2011 HHR New Car Test Drive
The Chevrolet HHR is a car-based retro-wagon that celebrates its Chevy heritage with styling inspired by the iconic 1949 Suburban. HHR stands for Heritage High Roof, a reference to the early high-roofed Suburbans and panel wagons that inspired its design.
Based on the same platform as the Chevrolet Cobalt, the HHR was first launched as a 2006 model. The HHR is similar in concept to the Chrysler PT Cruiser.
We found the Chevy HHR fun to drive. It isn't a sports car, but it's nimble and we were pleased with its acceleration. The HHR feels more responsive than its horsepower, torque, and transmission ratio numbers suggest. Plus, it gets decent fuel economy.
The HHR Panel Van features smooth, windowless side panels and side cargo doors with no handles. The cargo doors open via an instrument panel button. While it's plainer inside and provides seating for only two, the Panel best exemplifies the early Suburban heritage.
The HHR SS is the most fun to drive of the HHR models, launching quickly off the line and offering sharp handling. On an autocross circuit, we found the SS model handled like a sports car.
The HHR interior isn't as functional as we'd like, however, and the base cloth fabric left us wishing we'd ordered the optional leather.
The 2010 Chevy HHR comes in two body styles, the four-door Utility configuration with windows and back seats and the Panel truck with no side rear windows and no back seat. The Utility is available in LS, LT, and SS trim levels, and the Panel in LS and LT.
The standard engine is a 2.2-liter four-cylinder, rated at 155 horsepower and 150 pound-feet of torque. A 2.4-liter four-cylinder engine is optional, and included as standard with the 2LT trim; it's rated at 172 horsepower and 167 pound-feet of torque and delivers crisp, responsive performance. The SS version has a 2.0-liter turbocharged four-cylinder engine that makes 260 horsepower (250 with the automatic transmission) and 260 pound-feet of torque (222 with the automatic) and cranks out seriously invigorating performance. Each engine is available with a five-speed manual or an optional four-speed automatic transmission.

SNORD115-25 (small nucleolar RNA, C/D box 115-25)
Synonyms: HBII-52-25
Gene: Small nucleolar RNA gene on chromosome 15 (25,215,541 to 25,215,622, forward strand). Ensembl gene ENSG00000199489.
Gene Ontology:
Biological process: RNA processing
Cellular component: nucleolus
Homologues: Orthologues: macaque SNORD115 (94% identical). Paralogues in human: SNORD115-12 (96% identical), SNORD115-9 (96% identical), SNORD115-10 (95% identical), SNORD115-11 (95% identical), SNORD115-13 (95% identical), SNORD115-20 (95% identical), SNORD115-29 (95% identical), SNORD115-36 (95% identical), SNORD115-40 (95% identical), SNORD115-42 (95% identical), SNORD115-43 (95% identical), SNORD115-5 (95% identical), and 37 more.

The changes for 2010 are limited to three new exterior colors and a revision to the Cashmere interior color scheme.
The 2010 Chevrolet HHR LS ($18,720) comes with air conditioning, power windows, power mirrors, power locks, cruise control, and a substantial level of standard features and equipment. Options for the LS include remote start, the automatic transmission ($1,000), running boards, a spoiler, and a variety of other factory and dealer-installed features and accessories.
The HHR LT ($19,720) adds remote start as standard (but only with the automatic transmission), an eight-way power driver's seat, driver's lumbar support, and the availability of many more optional extras, including a Bright Chrome Appearance Package.
The HHR 2LT adds the LT Equipment Group ($1,700), which includes the 2.4-liter engine, 17-inch chrome alloy wheels, fog lamps, running boards, FE3 sport suspension, Bluetooth connectivity, leather-wrapped steering wheel, auto-dimming mirror, and a Pioneer audio system with seven speakers and 260 watts.
The HHR SS ($26,255) adds the turbocharged engine, performance handling suspension, 18-inch polished alloy wheels, SS embroidered seats, a rear spoiler, and other items. Optional on the SS is the Performance Package ($895).
The HHR Panel comes in LS ($19,030) and LT ($20,030) versions. Options and prices for the Panel are the same as for the equivalent levels of the non-Panel versions.
One interesting option for the LS and LT Utility versions are solid rear quarter panels ($195), which close in the rear sides and give a look somewhat between the Utility and the Panel models.
Safety features include front airbags, front and rear side-curtain airbags, anti-lock brakes, Stabilitrak electronic stability control with traction control, and tire-pressure monitoring.
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